Bravely taking inspiration from such a strong strategic contender like Slay the Spire, the comparisons are inevitable. And, while it falls short of reaching that level, it remains a welcome new diversion for fans of the growing genre. It has a playscore of 8.86

6. Lair of the Clockwork God

Another indie game has made it onto our PC halfway list. Proud to say it's a fast-paced point and click puzzle adventure and an indie platformer in one, Lair of the Clockwork God gives your money's worth with two varieties of fun.

It tickles two different genres alternately throughout dual protagonists, Ben and Dan's adventures, creating a decent balance that will impress fans of either kind. The game has been praised for the sum of all its cleverness--not just in the very British banter it presents between the two characters, but also in the push and pull between the contemplative puzzle stages and the pixel-perfection of their platforming.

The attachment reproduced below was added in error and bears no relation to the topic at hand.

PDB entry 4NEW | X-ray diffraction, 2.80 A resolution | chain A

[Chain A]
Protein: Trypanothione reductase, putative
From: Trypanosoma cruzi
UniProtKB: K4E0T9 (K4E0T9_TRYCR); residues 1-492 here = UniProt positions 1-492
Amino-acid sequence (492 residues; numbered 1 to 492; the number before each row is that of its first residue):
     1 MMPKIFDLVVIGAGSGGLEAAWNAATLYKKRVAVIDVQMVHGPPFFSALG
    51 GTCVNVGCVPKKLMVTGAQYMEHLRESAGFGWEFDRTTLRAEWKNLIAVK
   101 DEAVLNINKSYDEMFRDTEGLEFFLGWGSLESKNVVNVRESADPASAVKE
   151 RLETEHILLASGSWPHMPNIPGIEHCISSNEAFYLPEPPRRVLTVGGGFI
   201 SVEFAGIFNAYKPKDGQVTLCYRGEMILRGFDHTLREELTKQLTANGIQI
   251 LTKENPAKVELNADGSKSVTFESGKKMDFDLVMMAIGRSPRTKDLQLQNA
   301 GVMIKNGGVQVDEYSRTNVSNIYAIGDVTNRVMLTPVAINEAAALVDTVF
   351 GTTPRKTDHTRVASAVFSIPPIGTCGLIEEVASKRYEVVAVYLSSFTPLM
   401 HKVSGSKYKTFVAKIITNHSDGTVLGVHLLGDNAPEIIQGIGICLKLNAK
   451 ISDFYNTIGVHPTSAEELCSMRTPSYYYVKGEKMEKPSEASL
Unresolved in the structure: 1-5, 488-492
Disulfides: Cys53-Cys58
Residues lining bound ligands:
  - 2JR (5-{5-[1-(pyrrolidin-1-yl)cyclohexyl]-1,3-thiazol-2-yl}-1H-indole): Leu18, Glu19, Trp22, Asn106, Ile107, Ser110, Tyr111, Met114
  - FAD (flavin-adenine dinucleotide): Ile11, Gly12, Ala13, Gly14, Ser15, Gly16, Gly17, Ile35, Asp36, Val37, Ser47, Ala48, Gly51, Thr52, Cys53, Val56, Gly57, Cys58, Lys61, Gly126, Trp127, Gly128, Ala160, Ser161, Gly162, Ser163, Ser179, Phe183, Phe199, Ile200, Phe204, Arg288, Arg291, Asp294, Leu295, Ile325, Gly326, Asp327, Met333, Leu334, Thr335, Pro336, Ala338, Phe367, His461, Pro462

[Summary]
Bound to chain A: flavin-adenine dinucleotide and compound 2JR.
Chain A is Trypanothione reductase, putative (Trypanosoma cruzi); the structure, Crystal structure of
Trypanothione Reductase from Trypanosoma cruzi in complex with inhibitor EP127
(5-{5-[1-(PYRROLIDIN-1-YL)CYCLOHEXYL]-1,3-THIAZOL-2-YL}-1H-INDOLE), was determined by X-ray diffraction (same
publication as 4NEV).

With the success of this bold project, this hopefully won't be the last we see of Ben and Dan. It has a playscore of 8.89

5. Deep Rock Galactic

This here is a dwarf's wet dream, combining the mythical race's love for working side by side in mining, and fighting. It might have a more science fiction feel to its environments though, but it stays true to fantasy dwarf lore with its co-op multiplayer gameplay. Letting you hang around with up to three of your friends, dig, explore, and fight your way through their satisfyingly destructible and procedurally generated cave system.